1. Insert a new keyframe (F6) at frame 60 in the timeline on both of the layers.

Fig19-9-keyframe CS6.png

2. Start with either one of the two layers. Click on the keyframe to make it active. Scale the instance of the circle so it is larger than the stage using the Free Transform or Scale tool. Hold Shift while transforming. Move the large circle off of the stage - move the left circle to the left and the right circle to the right.

Fig19-10-largecircles CS6.png

3. Click to activate the keyframe on the second layer and repeat the portions of Step 2 where you scale and move the circle.

Fig19-11a-toggleframes CS6.png    Fig19-11b-toggleframes CS6.png

You should be able to toggle between frame 1 and frame 60 to see that you have two small circles on either side of the stage on frame 1 and two large circles positioned off of the stage at frame 60.

4. Add a Classic Tween between frames 1 and 60 on each layer, one at a time. Simply position the mouse over any frame between 1 and 60 on one of the layers and use the contextual menu (Control-click or Right-click) to choose “Classic Tween.” Repeat this on the second layer. Click the Control Menu > Play to play the frames of the timeline. Now the circles move off of the stage. The circles increase in scale, but the shapes remain in tact.

Fig19-12-classictween CS6.png

Exercise 4: Creating a fade

Classic tweens can also be used to change the transparency of a symbol, as this type of modification does not result in a change to the shape of the instance on the stage. Alpha is a word used in Flash to mean transparency, much like an alpha mask controls transparency surrounding an image. We will modify the alpha values on frame 60 of each layer, one at a time. Adding a keyframe for alpha on frame 60 is the cinematic equivalent of fading out.

1. Start with one layer. With the Selection tool, click on frame 60 in the Timeline then click on the instance of the symbol on the stage. Change the alpha value of the circle instance to 0% by choosing Alpha from the Style pull-down menu in the Properties panel.

Fig19-14-alpha CS6.png

Note: Remember, the Properties panel displays property information for whatever is active. So if you click on a frame, you can see and edit properties for that frame, if you click on a symbol on the Stage, you can see and edit properties for the instance.

2. Repeat this process for the other layer.

3. Test the movie and watch the frames fade out over time.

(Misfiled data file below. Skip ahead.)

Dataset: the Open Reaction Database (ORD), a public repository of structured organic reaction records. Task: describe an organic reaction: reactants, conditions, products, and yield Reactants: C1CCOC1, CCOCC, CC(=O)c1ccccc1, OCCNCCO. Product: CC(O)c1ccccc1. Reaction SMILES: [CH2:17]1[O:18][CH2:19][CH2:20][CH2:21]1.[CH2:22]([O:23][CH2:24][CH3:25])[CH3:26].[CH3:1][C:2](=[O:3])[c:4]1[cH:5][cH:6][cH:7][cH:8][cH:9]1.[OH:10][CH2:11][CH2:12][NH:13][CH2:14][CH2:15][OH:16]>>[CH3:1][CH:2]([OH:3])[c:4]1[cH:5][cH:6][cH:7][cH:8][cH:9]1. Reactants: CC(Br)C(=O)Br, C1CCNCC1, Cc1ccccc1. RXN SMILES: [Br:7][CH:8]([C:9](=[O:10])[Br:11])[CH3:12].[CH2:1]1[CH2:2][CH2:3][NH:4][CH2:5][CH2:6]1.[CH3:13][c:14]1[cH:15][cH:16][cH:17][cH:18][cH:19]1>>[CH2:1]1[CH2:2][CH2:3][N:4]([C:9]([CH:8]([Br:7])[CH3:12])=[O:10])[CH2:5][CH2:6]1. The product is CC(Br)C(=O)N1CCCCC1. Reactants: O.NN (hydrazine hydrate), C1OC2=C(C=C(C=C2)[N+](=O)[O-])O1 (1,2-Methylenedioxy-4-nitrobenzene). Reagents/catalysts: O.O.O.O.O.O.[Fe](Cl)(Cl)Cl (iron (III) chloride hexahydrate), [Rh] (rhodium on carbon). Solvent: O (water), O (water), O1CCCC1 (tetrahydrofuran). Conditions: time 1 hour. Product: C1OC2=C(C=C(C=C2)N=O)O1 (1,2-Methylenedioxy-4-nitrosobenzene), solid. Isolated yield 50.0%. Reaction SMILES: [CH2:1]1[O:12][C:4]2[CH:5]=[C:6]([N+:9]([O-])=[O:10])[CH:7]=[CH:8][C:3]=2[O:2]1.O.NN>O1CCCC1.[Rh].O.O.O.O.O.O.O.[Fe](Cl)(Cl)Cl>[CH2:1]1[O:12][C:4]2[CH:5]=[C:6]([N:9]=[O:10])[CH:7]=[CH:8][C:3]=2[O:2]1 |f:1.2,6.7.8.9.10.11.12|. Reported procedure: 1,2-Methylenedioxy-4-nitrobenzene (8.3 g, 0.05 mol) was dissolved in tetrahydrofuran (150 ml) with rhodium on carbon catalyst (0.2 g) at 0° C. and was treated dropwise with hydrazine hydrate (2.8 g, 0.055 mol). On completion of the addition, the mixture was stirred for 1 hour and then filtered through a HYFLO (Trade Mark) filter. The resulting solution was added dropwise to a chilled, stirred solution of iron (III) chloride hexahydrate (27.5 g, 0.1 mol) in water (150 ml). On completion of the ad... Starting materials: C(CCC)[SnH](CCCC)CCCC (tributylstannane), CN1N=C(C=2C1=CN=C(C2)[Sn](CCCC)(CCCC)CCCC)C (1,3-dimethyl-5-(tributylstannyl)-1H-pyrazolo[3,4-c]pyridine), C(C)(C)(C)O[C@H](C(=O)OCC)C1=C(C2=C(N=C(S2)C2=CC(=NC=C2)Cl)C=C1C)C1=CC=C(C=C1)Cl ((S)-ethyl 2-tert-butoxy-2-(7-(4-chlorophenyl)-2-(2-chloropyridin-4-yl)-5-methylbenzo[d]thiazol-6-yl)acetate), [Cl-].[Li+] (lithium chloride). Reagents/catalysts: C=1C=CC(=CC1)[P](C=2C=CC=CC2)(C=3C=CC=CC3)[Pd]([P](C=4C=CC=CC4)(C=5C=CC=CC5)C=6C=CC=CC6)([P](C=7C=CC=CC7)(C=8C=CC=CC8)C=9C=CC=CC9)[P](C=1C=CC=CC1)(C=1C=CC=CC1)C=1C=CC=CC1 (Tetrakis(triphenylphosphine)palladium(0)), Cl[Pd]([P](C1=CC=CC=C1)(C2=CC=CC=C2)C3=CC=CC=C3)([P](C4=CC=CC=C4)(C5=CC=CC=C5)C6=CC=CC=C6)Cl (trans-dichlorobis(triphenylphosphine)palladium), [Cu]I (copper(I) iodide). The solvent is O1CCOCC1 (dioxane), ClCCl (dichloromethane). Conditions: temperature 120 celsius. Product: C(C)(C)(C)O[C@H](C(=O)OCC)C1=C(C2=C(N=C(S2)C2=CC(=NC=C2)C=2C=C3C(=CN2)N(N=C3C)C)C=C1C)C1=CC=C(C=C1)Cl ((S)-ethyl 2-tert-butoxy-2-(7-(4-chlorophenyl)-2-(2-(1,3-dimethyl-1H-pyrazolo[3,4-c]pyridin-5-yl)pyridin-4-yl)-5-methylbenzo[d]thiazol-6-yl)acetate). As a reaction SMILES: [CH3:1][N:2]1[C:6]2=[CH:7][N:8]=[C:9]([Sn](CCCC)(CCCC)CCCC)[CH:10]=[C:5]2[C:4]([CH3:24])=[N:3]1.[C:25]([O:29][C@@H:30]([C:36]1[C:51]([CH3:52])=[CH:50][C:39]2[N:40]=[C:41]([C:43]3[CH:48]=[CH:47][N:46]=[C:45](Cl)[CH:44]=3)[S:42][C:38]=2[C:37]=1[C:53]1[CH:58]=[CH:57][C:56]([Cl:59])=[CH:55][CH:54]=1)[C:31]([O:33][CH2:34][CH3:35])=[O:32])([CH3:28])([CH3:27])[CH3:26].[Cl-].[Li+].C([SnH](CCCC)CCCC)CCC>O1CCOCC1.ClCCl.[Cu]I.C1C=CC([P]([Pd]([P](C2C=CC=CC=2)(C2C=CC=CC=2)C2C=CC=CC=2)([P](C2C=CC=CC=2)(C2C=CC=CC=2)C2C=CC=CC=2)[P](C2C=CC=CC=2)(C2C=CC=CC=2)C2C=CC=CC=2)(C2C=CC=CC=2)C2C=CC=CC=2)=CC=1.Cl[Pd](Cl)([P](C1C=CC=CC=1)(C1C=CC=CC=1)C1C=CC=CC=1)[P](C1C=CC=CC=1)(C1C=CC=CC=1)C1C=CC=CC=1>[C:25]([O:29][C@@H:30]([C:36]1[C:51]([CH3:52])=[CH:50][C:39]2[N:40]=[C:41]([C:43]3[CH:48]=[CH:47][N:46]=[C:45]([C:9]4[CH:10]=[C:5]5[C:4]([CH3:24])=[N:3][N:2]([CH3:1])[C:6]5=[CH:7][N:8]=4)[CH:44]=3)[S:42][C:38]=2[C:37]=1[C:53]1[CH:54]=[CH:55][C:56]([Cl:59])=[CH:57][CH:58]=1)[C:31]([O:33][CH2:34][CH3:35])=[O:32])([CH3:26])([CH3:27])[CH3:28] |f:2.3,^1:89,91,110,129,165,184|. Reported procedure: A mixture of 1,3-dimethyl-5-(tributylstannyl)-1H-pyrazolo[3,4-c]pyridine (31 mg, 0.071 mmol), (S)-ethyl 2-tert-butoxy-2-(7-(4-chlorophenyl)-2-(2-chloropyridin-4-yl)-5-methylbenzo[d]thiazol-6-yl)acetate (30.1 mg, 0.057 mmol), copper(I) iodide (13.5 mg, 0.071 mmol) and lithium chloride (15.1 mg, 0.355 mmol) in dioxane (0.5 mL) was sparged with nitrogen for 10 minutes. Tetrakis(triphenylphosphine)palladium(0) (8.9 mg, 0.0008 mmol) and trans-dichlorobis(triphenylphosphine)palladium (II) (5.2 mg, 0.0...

Exercise 5: Animating the symbol

Symbols can also be animations with independent timelines. For example, a circular symbol could morph between an oval and a circle in its Symbol Timeline. Then, the animated symbol could move across the Stage in the document Timline. The pace of the moving symbol across the Stage would be determined by the number of frames used in the document Timeline, while the pace of the morph between oval and circle would be determined by the Symbol Timeline. In this exercise, we will copy the frames from the animation in our scene into the circle symbol's timeline.

1. Select all of the frames on both layers of the Timeline with the Selection tool by clicking on Layer 1 then Shift-clicking on Layer 2. Choose Edit > Timeline > Copy Frames.

2. Create a new Movie Clip symbol (Insert > New Symbol) called “circle animation”.

3. Now you are in symbol editing mode. This mode allows you to edit the new movie clip symbol on the Movie Clip Timeline. Any edits made here will affect the instances of the movie clip. Click once on Layer 1 to activate it. Choose Edit > Timeline > Paste frames.

Fig19-15-movietimeline CS6.png

Note: Edits made to an instance will not affect its symbol, while edits made to a symbol will affect all instances of that symbol.

4. The “circle animation“ symbol is animated. Click the back arrow in the top left area of the Stage to exit the Movie Clip Timeline.

Fig19-16-backtostage CS6.png

5. Create a new layer in the Timeline. Delete the two circle layers from the Timeline by clicking on each layer then clicking on the Delete Layer button (trash icon) in the bottom left area of the Timeline panel. Name the new layer “circles.”

Fig19-17-circletimeline CS6.png

6. Drag a new instance of the “circle animation“ movie clip symbol on to the stage in frame 1 of the circles layer.

Fig19-18-finaltimeline CS6.png

7. Test the movie (Command+Return).